June 2, 2016

Poachers Beware! Malaysian Wildlife Officials may soon be Packing Heat

Poachers Beware! Malaysian Wildlife Officials may soon be Packing Heat

Wildlife officials in Malaysia may soon carry firearms to protect themselves and animals from poachers. Photo Credit: Gink and Gasoline

Wildlife rangers in Malaysia are regularly understaffed and underfunded. At times they are also outgunned. This, though, may be just about to change.

“Hunters go to the forest carrying guns, but our people carry parang (a machete-style knife),” Natural Resources and Environment Minister Wan Junaidi Tuanku Jaafar explained in a media interview. “If you have officers with a gun, they will have the upper hand. We need to look at things in perspective.”

Wan Junaidi added that his ministry may soon start issuing firearms for rangers and enforcement officials so that they can better protect themselves and wild animals. Under Section 8 of the Wildlife Conservation Act 2010, National Wildlife and National Parks Department officers are entitled to carry weapons.

Malaysian officers inspect dried Malayan tiger skins seized from smugglers in Kedah. Photo Credit: EPA

Malaysian officers inspect dried Malayan tiger skins seized from smugglers in Kedah. Photo Credit: EPA

According to plans, wildlife officials won’t just be armed with better weapons; they will also be armed with better laws.  Wan Junaidi said his ministry is looking into amending the Conservation Act so as to increase penalties on poachers. If passed, the new amendment would double the current maximum fine of RM500,000 to RM1 million. Likewise, offenders could not only be jailed for up to five years but also whipped. “During the five years of implementation, the government has found that there is a need to amend the Act in force now,” he noted.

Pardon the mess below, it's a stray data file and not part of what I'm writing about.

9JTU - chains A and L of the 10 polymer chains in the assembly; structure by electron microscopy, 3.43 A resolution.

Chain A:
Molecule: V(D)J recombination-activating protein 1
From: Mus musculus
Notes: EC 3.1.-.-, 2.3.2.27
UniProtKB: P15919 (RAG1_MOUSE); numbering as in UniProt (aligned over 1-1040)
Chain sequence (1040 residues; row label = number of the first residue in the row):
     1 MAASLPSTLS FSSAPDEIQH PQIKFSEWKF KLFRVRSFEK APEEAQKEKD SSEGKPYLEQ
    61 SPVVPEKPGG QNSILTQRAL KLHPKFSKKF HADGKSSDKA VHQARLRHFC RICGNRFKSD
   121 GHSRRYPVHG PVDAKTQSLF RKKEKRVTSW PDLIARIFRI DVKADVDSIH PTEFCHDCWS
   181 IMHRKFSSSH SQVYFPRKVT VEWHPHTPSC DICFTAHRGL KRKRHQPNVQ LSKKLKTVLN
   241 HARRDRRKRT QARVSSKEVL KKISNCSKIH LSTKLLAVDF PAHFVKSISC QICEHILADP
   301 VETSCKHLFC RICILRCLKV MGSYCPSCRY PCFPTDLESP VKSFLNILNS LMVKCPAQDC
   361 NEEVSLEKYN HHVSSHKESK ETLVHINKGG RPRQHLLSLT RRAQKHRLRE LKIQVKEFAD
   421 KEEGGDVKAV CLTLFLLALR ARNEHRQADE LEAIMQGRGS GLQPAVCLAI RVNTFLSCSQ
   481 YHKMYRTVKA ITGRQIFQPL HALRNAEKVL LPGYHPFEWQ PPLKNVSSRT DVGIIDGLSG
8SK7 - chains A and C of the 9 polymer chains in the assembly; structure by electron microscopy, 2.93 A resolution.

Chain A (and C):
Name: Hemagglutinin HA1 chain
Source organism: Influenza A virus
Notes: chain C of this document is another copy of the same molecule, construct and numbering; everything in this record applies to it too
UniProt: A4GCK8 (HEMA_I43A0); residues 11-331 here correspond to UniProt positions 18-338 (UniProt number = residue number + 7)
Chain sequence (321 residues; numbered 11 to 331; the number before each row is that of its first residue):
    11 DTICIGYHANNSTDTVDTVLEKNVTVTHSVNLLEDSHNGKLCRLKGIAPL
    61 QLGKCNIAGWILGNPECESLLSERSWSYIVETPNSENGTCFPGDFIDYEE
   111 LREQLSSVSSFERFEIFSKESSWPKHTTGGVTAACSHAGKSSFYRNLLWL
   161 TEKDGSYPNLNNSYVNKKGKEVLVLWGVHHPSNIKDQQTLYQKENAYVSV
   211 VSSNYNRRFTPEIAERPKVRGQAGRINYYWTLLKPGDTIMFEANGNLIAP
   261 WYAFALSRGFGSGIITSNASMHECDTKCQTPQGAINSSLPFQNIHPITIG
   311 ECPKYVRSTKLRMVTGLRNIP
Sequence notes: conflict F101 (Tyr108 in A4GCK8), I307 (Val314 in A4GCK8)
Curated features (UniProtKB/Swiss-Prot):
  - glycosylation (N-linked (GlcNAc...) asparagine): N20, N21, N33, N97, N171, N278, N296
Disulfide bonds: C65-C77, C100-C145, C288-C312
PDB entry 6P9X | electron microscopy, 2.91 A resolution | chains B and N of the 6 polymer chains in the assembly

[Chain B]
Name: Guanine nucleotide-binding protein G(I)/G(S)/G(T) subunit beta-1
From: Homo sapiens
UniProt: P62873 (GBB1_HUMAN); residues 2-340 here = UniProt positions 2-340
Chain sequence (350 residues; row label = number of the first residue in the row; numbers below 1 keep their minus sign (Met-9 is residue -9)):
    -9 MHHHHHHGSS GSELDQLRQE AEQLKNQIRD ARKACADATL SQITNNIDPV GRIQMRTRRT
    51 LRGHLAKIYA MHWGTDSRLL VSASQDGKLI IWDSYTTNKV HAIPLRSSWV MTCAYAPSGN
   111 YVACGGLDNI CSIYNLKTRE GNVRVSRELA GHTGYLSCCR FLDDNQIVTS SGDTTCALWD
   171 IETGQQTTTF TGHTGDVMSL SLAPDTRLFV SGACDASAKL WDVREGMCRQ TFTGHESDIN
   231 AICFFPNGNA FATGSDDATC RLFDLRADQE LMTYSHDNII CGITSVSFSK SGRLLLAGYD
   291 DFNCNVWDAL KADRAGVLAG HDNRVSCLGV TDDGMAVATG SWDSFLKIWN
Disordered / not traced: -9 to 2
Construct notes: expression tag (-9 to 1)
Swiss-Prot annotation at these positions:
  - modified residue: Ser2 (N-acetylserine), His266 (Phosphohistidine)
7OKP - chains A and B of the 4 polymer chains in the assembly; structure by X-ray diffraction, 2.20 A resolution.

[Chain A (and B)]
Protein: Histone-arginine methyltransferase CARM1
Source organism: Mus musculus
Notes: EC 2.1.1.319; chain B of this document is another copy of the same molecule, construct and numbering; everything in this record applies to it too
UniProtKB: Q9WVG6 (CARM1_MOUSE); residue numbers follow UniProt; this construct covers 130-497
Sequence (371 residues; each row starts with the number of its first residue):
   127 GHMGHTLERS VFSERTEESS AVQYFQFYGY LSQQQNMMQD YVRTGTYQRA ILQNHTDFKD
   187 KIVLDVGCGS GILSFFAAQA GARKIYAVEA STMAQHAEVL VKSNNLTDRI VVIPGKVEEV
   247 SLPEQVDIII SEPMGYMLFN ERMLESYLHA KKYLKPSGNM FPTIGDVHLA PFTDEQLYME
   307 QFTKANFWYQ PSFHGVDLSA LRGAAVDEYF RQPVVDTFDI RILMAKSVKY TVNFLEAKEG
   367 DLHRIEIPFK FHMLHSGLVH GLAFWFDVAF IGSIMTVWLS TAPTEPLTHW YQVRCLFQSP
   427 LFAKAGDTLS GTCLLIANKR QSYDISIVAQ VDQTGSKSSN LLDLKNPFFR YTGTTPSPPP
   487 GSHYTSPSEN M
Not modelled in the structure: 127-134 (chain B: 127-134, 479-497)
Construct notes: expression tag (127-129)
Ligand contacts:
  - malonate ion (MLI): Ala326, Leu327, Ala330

Some conservationists have welcomed the idea of arming wildlife rangers. “Firearms will provide a measure for the officers to protect themselves as well as be a deterrent to poachers,” Henry Goh, president of the Malaysian Nature Society, told the Star newspaper. Chris R. Shepherd, regional director for the anti-trafficking watchdog TRAFFIC, echoed those sentiments. “The poachers and criminal gangs are well funded and well armed. There are a number of cases where these officers have been shot, wounded and even killed in the line of duty,” he said. “They are up against great odds, risking their lives to protect an area and wildlife.”

According to a recent survey of wildlife rangers in countries across the region, including Malaysia, three out of four officers professed to be underequipped, while almost two-thirds reported having found themselves in a life-threatening situation before. “It’s a dangerous job and bravery is not enough,” said Rohit Singh, president of the Ranger Federation of Asia (RFA) and an enforcement specialist for the World Wide Fund for Nature (WWF). “Poaching is at critical levels across Asia and these heroic men and women must have the necessary tools and training to do their job safely and successfully.”

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